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Book Review of 4000 Days: My Life and Survival in a Bangkok Prison

4000 Days: My Life and Survival in a Bangkok Prison
Shervivor avatar reviewed on + 97 more book reviews
Helpful Score: 4

This book is an easy, exciting read. The author does not waste a lot of time with background info and delves right into the vulgarities of being in a Thai prison. The first 4 chapters set up the story of how he became an international drug smuggler. This book really is a deterent for people not to become involved in the drug trade. He gave away his young life for a few thousand bucks. As he writes: "Some say that people cannot be warned, that they have to experience things for themsleves before they learn. I know there is some truth in that. But if my recollection of the horrors I experienced can change the mind of one person, then my life has not been worthless. It will, in fact, become as priceless as a life."

The narrative spends much of the time recounting the brutalities of Thai prison life, where death is commonplace and psychological torture are the norm. The author continuously apologizes for his crimes; obviously his rehabilitation worked. I found the incessant apologizing for his actions somewhat annoying as I do not feel his crimes even came close to matching his punishment. But then again I have never lost a family member or loved one to drugs.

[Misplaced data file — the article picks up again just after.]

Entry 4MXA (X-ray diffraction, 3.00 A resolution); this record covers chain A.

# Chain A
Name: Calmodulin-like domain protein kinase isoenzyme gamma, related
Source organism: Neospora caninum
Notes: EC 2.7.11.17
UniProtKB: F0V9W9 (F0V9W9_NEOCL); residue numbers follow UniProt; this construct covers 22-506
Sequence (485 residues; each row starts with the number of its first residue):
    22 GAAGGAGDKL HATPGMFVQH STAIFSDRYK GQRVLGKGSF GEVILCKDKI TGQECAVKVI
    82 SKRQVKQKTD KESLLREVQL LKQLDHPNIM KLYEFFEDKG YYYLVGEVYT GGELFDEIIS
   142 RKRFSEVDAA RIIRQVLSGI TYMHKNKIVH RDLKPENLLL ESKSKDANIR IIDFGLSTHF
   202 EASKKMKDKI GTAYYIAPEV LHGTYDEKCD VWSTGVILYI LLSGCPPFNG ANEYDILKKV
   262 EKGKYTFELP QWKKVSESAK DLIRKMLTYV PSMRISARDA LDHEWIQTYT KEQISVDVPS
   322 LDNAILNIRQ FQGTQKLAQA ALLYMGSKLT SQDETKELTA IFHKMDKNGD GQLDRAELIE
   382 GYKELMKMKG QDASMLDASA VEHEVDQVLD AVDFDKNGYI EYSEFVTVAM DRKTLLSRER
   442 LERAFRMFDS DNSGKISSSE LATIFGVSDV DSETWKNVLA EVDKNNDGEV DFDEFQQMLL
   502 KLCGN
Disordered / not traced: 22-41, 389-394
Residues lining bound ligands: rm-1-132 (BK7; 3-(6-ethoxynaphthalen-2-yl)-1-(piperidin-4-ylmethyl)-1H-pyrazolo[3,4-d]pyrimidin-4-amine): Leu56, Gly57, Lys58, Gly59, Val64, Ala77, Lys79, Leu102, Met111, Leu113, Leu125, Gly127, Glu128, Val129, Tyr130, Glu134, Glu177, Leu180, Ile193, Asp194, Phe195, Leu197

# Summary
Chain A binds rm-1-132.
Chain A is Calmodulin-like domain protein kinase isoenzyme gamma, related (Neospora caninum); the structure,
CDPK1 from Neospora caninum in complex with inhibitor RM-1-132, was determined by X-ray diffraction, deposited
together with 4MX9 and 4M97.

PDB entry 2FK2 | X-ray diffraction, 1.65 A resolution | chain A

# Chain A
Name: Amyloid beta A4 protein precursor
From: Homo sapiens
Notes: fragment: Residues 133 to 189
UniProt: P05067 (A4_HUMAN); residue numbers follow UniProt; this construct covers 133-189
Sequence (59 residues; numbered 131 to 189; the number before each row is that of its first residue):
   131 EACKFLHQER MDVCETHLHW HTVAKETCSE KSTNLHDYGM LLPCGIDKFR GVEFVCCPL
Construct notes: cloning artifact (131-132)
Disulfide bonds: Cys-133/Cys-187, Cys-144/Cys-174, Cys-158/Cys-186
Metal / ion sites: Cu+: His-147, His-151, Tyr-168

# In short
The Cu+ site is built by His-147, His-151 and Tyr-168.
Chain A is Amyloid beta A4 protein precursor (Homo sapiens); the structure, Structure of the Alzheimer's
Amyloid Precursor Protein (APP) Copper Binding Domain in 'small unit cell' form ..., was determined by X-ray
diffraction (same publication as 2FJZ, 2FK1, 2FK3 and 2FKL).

From the back cover:
In 1978, Thai officials captured Warren Fellows attempting to smuggle heroin into his native Australia. The author spent the next twelve years in Bangkok's infamous Bang Kwang pprison. Thrown into this crumbling, understaffed hellscape-prowled by sadistic guards and violent inmates; unsanitary, unregulated, and unforgiving-Fellows encountered both the brutal physical realities of prison life and even more terrifying psychological ones: surrender of hope, exhaustion of spirit, the dull ache of uncompromising despair.

In prison, Fellows survived countless tortuous beatings, ate rats and cockroaches, endured solitary confinement under horrifyingly inhumane conditions, and withnessed countless executions. He learned to numb himself to the screams of his fellow inmates-as common as the vermin crawling his cell. Now a free man, Fellows captures the filth, pain, anger, hopelessness, and torture of life in Bang Kwang with vivid, engrossing detail and brutal honesty.